Stay Flexible – Going Gratin

Earlier this year, I took a new job. I liked the job I had at the time, wasn’t planning on making any changes and certainly wasn’t looking for anything new. The fact is, an opportunity was presented to me one morning in an inviting manner and after the shock and surprise settled, I accepted the challenge.

Being Flexible can Bring Great Results

Being Flexible can Bring Great Results

Let me be clear. I like to plan. I recognize that despite best efforts, we really have little control but all that said, I still like to feel as though I’m in the driver’s seat and have minimized my risk. Yet, I stand here today on the slippery slope of a steep learning curve putting one foot ahead of the other, taking massive amounts of notes and loving the opportunity.

Change can be good. All change is difficult but this change has me stretching and growing and learning new acronyms faster than my teenage boys consume pita chips. I’ve been told that when we find ourselves in uncomfortable situations where we have an opportunity for growth, it can be one of the best things for us. Stay flexible and open to opportunities that you may not have considered. Ask me about it in 6 months.

Some research suggests that the average worker masters a job within three years. Beyond that, both the learning and the mastery of skills slows. While three years isn’t a rule, it is an interesting point of reference to stop and think about what we are learning at work. Are you open to opportunities and willing to flex your plans a bit?

Tonight I found myself with another opportunity to exercise flexibility. After dreaming about a yeasted olive oil crust all day, I arrived home to realize that every recipe required the dough to sit alone and rise for 45 – 50 minutes. Our tendency is to eat far too late as it is and so with zucchini and gruyere, I set out to find a new challenge. The result was a terrific casserole that we hadn’t planned on but that fed us and used so many of the onions and squash that we have available right now.

Zucchini Gratin
adapted from Ina Garten
Feeds: 5 easily

It's Squash Season

It’s Squash Season


  • 6 Tbs unsalted butter
  • 3 large yellow onions, cut in 1/2 and sliced
  • 2 pounds of squash, sliced 1/4-inch thick (I used yellow squash, zucchini and patty pan)
  • 2 tsp kosher salt
  • 1 tsp freshly ground black pepper
  • 1/4 tsp ground nutmeg
  • 2 Tbs all-purpose whole wheat flour
  • 1 cup hot milk
  • 3/4 cup bread crumbs
  • 3/4 cup grated Gruyere


Preheat the oven to 400 degrees F.

Melt the butter in a large saute pan and cook the onions over low heat for 20 minutes or until tender but not browned. Add the squash and cook, covered, for 10 minutes, or until tender. Add the salt, pepper, and nutmeg and cook uncovered for 5 more minutes. Stir in the flour. Add the hot milk and cook over low heat for a few minutes, until it makes a sauce. Pour the mixture into an 8 by 10-inch baking dish.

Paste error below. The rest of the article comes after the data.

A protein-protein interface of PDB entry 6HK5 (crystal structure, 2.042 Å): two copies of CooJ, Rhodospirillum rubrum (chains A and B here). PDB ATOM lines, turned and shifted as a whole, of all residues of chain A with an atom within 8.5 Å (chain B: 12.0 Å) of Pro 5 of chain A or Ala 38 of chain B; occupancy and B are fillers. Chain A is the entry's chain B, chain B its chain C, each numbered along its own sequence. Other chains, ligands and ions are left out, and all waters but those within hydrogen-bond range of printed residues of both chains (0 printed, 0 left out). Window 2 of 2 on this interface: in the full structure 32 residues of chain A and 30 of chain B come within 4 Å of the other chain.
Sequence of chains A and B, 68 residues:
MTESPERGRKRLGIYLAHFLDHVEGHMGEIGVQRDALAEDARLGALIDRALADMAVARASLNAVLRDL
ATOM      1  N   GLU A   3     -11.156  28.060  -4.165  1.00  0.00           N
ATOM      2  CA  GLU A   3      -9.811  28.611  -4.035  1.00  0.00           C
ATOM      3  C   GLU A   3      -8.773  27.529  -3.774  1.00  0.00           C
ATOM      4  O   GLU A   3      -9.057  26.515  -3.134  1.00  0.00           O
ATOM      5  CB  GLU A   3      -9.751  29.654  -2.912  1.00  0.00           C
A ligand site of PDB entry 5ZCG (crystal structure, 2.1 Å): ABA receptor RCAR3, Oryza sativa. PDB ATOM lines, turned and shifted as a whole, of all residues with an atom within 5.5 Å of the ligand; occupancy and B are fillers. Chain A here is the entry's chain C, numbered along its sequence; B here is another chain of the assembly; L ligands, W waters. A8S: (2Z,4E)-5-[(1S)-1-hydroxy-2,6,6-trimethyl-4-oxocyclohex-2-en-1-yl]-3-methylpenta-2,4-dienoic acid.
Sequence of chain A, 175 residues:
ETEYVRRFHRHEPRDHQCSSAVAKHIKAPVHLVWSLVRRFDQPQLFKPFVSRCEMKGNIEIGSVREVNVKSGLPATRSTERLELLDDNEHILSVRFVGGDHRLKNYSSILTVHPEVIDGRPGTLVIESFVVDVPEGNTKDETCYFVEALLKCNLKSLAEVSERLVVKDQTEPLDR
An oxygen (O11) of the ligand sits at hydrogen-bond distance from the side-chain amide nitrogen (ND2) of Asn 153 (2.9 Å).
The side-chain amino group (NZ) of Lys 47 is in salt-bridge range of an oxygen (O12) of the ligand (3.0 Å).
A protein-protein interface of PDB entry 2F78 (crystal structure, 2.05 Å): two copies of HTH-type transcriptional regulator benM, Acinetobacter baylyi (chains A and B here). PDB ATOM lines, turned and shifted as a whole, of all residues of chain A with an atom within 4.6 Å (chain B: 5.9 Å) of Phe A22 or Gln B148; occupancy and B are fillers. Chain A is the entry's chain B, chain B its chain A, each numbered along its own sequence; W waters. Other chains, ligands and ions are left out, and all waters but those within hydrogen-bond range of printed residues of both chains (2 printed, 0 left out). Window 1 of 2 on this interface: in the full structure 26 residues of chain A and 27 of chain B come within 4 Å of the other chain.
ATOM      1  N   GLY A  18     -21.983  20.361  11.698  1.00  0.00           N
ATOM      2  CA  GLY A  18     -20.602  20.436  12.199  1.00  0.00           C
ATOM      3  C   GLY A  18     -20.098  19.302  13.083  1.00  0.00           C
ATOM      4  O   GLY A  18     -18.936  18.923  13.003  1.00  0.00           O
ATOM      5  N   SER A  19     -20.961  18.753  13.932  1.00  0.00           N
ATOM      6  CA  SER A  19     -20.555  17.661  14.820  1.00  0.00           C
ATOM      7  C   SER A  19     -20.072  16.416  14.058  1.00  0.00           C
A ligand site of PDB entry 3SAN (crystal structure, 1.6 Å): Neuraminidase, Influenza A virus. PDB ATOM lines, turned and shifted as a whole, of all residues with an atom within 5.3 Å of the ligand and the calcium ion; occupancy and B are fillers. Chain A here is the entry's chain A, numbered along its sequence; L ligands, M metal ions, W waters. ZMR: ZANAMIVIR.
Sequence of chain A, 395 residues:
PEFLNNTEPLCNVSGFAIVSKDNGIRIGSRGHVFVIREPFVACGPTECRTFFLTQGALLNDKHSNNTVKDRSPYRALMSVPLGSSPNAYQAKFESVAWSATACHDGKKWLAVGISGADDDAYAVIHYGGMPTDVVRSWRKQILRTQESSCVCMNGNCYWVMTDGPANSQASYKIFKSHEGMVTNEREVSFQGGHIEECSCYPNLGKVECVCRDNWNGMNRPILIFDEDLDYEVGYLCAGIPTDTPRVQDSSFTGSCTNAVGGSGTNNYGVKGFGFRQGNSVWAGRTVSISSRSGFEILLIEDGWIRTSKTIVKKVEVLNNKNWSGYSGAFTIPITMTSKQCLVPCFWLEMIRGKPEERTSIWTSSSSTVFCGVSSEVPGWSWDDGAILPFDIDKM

Using the season's bounty; squash and sweet onions

Using the season’s bounty; squash and sweet onions

Combine the bread crumbs and Gruyere and sprinkle on top of the zucchini mixture. Bake for 20 minutes, or until bubbly and browned.

Meets with Teenager Approval

Meets with Teenager Approval

Are there places in your life where you’re open to change? 


Leave a comment


  1. I have been at my job for 9 years. You might say I fear change.

    I’ve applied to 3 jobs in the last 3 years which I didn’t get. I’m comfortable, maybe too comfortable but I wouldn’t want to trade my current job with a crappier job, I’m only looking to upgrade. I have a few fantastic clients that I would be sad to leave.

    But with a comfortable, easy job, 10 minutes walk from home, I get more hours a week than some because I don’t have to commute. I can go home for lunch or to hang out the washing, or check on a rabbit and generally, I believe I am happier for the short commute.

    Your gratin looks delicious and often the yummiest things come from adapted recipes.

    • Amen on the commute! I believe shortening commutes is one of the single biggest benefits that employers can focus on.

  2. Ema Jones

     /  July 1, 2014

    Celebrate with yummy summer salad recipes..

  3. Your recipe sounds wonderful for summer….all the best on your new endeavor! And I agree that change is good and makes life interesting.

  4. Best wishes to you in this new challenge! This recipe sounds wonderful! Thanks!

    • Thanks Cindy. The recipe rocks and I wasn’t sure if I’d like it. I think one of the reasons that it worked so well is because our onions are so sweet. I also didn’t think I’d like the nutmeg but it totally works.